WASHINGTON – U.S. Senator Benjamin L. Cardin (D-MD), Chairman of the Commission on Security and Cooperation in Europe (U.S. Helsinki Commission), and Co-Chairman Congressman Alcee L. Hastings (D-FL) today called for a thorough investigation into the death of Gennady Pavlyuk, a journalist and critic of Kyrgyzstan’s government, who died in Kazakhstan Dec. 22 after apparently being thrown from a sixth-story window with his hands tied behind his back.
“I call upon the authorities in Kazakhstan to investigate the circumstances surrounding Mr. Pavlyuk’s death and to prosecute all of those responsible for this crime,” Chairman Cardin said. “I urge the government of Kyrgyzstan to cooperate fully in this investigation as it appears this killing may have been retaliation for critical reporting on the Kyrgyz government. I remain troubled by Bishkek’s growing trend of repression.”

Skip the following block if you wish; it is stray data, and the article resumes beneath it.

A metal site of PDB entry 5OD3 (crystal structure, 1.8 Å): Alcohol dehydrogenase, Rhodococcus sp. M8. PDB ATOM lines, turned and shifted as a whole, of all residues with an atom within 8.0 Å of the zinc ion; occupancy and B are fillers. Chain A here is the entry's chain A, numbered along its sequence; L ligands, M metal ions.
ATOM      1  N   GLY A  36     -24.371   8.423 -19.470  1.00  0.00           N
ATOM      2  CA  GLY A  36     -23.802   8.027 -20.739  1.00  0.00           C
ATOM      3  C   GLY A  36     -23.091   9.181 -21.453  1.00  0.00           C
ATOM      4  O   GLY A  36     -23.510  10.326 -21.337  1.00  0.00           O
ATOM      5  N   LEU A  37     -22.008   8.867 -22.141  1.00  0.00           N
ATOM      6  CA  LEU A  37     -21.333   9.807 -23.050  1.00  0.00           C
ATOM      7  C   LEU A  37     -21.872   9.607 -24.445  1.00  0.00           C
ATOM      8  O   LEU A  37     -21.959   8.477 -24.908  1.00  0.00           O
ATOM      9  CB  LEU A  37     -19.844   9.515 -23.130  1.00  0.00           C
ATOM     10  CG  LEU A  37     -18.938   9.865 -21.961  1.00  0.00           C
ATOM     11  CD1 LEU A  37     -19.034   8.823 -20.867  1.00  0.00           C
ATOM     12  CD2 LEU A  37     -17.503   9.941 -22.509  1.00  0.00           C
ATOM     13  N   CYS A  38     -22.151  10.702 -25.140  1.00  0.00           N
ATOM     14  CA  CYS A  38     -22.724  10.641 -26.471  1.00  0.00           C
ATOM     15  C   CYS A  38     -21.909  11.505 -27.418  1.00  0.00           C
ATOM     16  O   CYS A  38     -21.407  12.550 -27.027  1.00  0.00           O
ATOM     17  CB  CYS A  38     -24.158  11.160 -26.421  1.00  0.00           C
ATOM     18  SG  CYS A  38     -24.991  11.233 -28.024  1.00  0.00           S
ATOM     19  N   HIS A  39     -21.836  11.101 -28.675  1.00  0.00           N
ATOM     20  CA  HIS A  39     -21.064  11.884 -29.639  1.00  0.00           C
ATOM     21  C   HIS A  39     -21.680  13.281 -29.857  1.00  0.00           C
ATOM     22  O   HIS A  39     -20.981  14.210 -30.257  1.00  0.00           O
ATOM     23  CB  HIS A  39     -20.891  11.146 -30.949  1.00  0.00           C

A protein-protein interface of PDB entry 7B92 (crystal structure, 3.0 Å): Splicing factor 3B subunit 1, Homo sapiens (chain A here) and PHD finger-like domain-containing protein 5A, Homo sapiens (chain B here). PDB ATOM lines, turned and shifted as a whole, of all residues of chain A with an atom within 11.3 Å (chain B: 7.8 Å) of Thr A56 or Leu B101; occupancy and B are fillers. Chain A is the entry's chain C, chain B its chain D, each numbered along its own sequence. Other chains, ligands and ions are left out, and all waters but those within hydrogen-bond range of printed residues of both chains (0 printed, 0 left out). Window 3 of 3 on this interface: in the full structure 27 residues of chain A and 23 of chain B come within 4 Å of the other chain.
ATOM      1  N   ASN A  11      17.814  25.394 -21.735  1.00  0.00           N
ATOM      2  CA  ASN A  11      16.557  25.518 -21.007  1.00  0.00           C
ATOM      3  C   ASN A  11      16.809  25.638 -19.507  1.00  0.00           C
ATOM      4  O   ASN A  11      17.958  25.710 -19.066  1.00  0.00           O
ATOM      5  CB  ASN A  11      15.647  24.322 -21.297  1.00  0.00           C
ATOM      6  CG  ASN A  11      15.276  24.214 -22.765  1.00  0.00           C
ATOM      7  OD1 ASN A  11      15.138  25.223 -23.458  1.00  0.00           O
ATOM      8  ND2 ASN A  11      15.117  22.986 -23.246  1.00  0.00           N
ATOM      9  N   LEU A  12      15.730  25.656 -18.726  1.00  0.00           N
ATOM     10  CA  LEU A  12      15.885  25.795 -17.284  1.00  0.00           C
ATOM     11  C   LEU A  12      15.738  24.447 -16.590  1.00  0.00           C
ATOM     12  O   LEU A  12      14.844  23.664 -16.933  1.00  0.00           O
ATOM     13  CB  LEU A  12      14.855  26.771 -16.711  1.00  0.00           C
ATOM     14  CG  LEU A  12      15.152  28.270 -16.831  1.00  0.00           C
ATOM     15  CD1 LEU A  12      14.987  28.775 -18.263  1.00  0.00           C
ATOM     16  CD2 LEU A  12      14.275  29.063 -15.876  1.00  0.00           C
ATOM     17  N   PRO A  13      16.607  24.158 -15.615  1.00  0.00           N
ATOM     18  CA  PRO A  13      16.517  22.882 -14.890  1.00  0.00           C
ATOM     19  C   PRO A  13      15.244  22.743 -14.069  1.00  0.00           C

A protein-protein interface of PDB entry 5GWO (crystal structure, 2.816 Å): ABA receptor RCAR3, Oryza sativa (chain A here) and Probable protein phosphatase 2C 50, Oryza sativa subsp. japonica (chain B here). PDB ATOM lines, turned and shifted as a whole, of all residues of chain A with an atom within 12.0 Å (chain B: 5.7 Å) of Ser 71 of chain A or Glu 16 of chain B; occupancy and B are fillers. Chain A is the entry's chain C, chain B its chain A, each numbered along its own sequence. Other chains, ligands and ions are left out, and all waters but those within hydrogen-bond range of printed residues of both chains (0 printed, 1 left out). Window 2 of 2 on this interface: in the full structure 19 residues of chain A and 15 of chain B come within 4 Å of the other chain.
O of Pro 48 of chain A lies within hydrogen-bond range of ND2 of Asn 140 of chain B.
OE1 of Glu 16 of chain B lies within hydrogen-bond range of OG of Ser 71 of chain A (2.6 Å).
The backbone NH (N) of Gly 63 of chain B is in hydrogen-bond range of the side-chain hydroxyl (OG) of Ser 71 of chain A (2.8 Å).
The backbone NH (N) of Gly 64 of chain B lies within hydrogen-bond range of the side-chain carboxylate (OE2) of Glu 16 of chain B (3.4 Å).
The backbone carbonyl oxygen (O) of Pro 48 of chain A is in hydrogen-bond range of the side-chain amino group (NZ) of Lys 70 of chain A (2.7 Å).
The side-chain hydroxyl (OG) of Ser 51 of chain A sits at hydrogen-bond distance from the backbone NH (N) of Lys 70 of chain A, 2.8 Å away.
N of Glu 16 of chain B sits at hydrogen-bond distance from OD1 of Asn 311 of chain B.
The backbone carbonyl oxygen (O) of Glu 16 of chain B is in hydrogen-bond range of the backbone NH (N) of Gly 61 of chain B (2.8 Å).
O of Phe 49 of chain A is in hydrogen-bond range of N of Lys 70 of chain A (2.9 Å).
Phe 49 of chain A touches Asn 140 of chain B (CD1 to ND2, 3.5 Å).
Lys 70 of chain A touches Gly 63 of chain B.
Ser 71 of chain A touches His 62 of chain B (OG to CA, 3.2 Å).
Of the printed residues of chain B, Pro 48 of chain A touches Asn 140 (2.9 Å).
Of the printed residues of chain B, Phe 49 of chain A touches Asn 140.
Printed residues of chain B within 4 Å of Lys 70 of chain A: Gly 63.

“Physical attacks on journalists have become all too commonplace across Europe and Central Asia,” Co-Chairman Hastings said. “Even where there is not outright violence against reporters there are other forms of intimidation, including police raids, spurious court cases, and arrests. Vibrant independent media are an essential element of any democracy. Therefore, I urge the government of Kazakhstan to make freedom of the media a top priority during its chairmanship of the OSCE in 2010.”
Two other Kyrgyz journalists have been murdered and seven others attacked during the past year in cases that remain unsolved, according to the Organization for Security and Cooperation in Europe, which has called violence against reporters in Kyrgyzstan a safety crisis. Kyrgyz and international human rights organizations agree that under President Kurmanbek Bakiev government repression of opposition parties and civil society has considerably intensified.
Worldwide, 69 journalists have been killed thus far in 2009, including at least five in OSCE countries, according to the Committee to Protect Journalists. Scores of journalists have been murdered in the OSCE region since the early 1990’s. At least 32 journalists have been killed in the Russian Federation during that period – a subject that was the focus of a Helsinki Commission briefing Nov. 3.